2. 1.2 Replace (someone or something) with another.
      ‘customs officers substituted the drugs with another substance’
      ‘this was substituted by a new clause’
      • ‘Material comforts can never substitute unconditional love from one's family, whatever the comfort might be.’
      • ‘Originally he was charged with 16 offences, but yesterday they were withdrawn and five sample charges were substituted.’
      • ‘Just as well I did, too, because a clerical error had substituted a different model than the one I chose.’
      • ‘Policies aimed at separate development will ghettoise Aboriginal people, substituting their theoretical oppressors with real ones.’
      • ‘The next day I tell Mike I will look at the photos and try to identify them if they will substitute different photos for any that depict Jamal.’
      • ‘People want to know if they can use one herb instead of another, or if they can make something ahead of time and reheat it, or if they can substitute different meat.’
      • ‘We reserve the right to substitute similar products of equal or greater value in the unlikely event that the original prizes should be unavailable.’
      • ‘Today reserves the right to substitute the concert and recording session or elements thereof with a prize of equal or greater value at their sole discretion.’
      • ‘These are merely guidelines; substitute different grains, fruits and nuts as you wish.’
      • ‘Witnesses of non-Judeo-Christian faiths can also ask to substitute an alternate text for the Bible.’
      • ‘A different picture emerges if we substitute a conceptual framework that is inclusive of gift exchange and its role in these societies.’
      • ‘So we need to focus on different things to substitute that feeling, and we know this and we are working on this.’
      • ‘Promoter reserves the right to substitute prizes of equal value in the event that circumstances beyond its control make this unavoidable.’
      • ‘Once a player has played a card to a trick, she may not change her mind and substitute a different card.’
      • ‘That would be substituting one religion with another.’
      • ‘Those amendments validate changes in membership, either to replace or to substitute members during the course of tribunal hearings.’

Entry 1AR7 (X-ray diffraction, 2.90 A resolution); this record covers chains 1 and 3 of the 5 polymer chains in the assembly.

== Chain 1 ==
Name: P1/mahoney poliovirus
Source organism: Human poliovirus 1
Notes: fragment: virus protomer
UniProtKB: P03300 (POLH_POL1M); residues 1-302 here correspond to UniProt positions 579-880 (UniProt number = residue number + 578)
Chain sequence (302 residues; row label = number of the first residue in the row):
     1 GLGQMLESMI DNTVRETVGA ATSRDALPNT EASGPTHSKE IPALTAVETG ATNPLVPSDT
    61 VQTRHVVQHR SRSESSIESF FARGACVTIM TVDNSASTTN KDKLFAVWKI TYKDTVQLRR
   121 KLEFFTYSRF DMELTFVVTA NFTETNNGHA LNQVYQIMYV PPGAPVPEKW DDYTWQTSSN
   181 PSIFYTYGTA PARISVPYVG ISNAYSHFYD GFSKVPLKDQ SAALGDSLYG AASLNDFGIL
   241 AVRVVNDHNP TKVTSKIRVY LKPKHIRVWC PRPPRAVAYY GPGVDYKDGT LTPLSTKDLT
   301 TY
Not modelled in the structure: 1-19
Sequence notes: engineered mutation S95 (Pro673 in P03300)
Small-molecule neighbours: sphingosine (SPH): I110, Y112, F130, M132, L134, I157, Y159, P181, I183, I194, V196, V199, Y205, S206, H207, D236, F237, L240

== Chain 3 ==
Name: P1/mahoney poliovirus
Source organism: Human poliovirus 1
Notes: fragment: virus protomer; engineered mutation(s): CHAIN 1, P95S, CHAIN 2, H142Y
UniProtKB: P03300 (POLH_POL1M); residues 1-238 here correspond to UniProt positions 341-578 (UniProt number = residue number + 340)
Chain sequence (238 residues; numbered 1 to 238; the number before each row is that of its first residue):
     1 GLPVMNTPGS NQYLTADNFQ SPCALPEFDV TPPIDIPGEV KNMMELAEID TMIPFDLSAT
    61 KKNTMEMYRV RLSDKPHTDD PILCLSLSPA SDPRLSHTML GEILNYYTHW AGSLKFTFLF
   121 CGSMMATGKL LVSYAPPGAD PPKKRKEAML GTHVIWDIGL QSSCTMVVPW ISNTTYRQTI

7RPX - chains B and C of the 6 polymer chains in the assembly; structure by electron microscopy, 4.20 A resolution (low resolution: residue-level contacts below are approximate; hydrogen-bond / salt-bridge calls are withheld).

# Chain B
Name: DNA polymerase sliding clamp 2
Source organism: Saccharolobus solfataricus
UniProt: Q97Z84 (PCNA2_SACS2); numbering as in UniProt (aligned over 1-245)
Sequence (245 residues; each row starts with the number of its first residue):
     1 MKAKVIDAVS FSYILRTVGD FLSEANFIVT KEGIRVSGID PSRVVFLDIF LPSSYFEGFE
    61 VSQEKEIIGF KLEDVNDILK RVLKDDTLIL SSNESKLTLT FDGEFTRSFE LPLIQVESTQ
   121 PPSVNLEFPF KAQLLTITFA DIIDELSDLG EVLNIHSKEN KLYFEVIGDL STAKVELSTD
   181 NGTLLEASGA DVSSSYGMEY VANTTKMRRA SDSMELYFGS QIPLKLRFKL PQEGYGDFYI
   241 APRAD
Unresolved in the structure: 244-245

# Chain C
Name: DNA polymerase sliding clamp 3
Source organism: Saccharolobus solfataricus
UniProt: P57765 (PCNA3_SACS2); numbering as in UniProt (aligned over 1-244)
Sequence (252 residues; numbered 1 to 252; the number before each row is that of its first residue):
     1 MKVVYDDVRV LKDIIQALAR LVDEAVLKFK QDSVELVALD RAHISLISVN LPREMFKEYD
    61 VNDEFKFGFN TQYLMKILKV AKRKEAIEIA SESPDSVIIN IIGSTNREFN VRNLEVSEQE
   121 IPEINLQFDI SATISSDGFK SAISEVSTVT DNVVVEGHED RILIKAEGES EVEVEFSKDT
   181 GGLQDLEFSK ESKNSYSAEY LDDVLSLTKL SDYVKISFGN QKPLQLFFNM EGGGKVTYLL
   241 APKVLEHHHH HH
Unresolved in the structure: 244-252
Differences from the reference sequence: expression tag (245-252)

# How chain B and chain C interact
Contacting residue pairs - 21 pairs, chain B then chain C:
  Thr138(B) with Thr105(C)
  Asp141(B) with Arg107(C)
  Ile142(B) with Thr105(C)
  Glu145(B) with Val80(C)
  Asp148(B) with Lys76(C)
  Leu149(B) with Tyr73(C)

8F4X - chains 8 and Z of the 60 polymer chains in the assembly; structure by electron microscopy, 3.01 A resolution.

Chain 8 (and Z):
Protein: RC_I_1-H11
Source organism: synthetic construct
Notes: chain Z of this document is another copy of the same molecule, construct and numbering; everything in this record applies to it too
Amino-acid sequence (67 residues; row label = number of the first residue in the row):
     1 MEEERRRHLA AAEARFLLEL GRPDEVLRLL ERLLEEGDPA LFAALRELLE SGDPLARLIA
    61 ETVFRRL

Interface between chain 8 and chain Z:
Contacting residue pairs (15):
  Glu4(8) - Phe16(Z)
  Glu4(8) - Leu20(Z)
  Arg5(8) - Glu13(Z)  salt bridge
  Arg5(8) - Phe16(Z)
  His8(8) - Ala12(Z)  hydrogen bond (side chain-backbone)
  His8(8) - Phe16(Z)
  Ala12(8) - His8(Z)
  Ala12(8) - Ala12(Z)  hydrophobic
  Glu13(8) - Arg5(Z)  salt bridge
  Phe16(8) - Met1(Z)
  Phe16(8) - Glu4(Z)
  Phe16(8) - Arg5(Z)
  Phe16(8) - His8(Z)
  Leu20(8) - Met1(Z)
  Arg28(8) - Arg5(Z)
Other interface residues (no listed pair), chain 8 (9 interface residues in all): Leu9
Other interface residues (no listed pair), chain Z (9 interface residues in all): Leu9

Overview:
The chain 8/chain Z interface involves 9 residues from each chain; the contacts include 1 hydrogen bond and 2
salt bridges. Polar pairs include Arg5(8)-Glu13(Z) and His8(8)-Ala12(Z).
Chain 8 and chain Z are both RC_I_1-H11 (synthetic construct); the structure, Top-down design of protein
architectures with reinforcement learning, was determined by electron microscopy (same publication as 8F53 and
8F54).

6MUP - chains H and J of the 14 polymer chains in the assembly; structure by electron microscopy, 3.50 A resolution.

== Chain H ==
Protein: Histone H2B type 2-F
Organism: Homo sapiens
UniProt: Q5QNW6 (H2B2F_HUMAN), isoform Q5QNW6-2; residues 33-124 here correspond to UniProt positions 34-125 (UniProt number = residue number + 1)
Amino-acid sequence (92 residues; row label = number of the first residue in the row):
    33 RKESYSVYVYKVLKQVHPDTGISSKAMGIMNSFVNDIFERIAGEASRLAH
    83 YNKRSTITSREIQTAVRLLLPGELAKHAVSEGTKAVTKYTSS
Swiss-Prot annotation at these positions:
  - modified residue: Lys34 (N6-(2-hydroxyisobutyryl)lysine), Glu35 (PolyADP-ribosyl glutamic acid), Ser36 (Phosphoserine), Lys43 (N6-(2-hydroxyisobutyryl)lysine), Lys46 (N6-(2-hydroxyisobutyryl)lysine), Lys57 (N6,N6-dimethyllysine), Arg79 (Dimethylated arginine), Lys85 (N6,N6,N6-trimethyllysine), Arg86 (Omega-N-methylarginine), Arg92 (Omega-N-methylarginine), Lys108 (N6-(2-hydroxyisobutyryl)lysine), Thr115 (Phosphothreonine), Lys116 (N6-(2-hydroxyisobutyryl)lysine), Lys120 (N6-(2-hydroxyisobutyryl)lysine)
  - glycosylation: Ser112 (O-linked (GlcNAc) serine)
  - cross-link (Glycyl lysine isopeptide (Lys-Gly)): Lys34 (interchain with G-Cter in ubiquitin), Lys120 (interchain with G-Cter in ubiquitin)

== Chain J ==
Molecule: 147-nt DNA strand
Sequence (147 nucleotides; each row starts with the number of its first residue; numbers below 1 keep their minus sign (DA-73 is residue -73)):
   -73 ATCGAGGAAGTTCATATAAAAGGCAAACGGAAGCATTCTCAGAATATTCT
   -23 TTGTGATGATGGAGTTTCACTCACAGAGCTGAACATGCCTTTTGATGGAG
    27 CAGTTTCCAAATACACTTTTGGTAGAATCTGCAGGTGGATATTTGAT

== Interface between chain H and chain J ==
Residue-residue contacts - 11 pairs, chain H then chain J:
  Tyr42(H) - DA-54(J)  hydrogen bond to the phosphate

• ‘You might need to substitute a different user name.’
      • ‘Lichtman has substituted a different table - never referred to in the report.’
      • ‘Research is ongoing, to determine whether commodity infestations can be managed by modifying the photoperiod and by substituting different wavelengths of light into the photoperiod.’
      • ‘Alternatively substitute the shovelling with a good brisk walk for that hour and a half followed by the other.’
    3. 1.3Chemistry Replace (an atom or group in a molecule, especially a hydrogen atom) with another.
      ‘three of the hydrogen atoms of the methane molecule have been substituted by chlorine, bromine or iodine atoms’
      • ‘The presence of electron-donating amino or substituted amino groups in a molecule generally makes it a good electron donor.’
      • ‘At the second and third carbon atoms, instead of a full complement of hydrogens, each carbon atom would have a methyl group substituting one of the carbons.’
      • ‘In anaerobic environments, some bacteria are able to substitute metal ions for molecular oxygen in the process of respiration.’
      • ‘The Vanderbilt team had the additional idea of not only attaching a nitrogen atom to the ring but substituting a nitrogen atom for one of the carbon atoms in the benzene ring itself.’
      • ‘The second module was the optionally substituted phenyl group at the 3 position, and the third module the optionally substituted phenyl group at the 4 position.’
    4. 1.4as adjective substitutedChemistry (of a compound) in which one or more hydrogen atoms have been replaced by other atoms or groups.
      ‘a substituted terpenoid’
      • ‘One possibility is to dissolve the spent fuel in an ionic liquid, such as a substituted pyridinium nitrate, then separate out components of the fuel in solution.’
      • ‘The substituted alanines used as inhibitors can be regarded as both analogues of the substrates and the products.’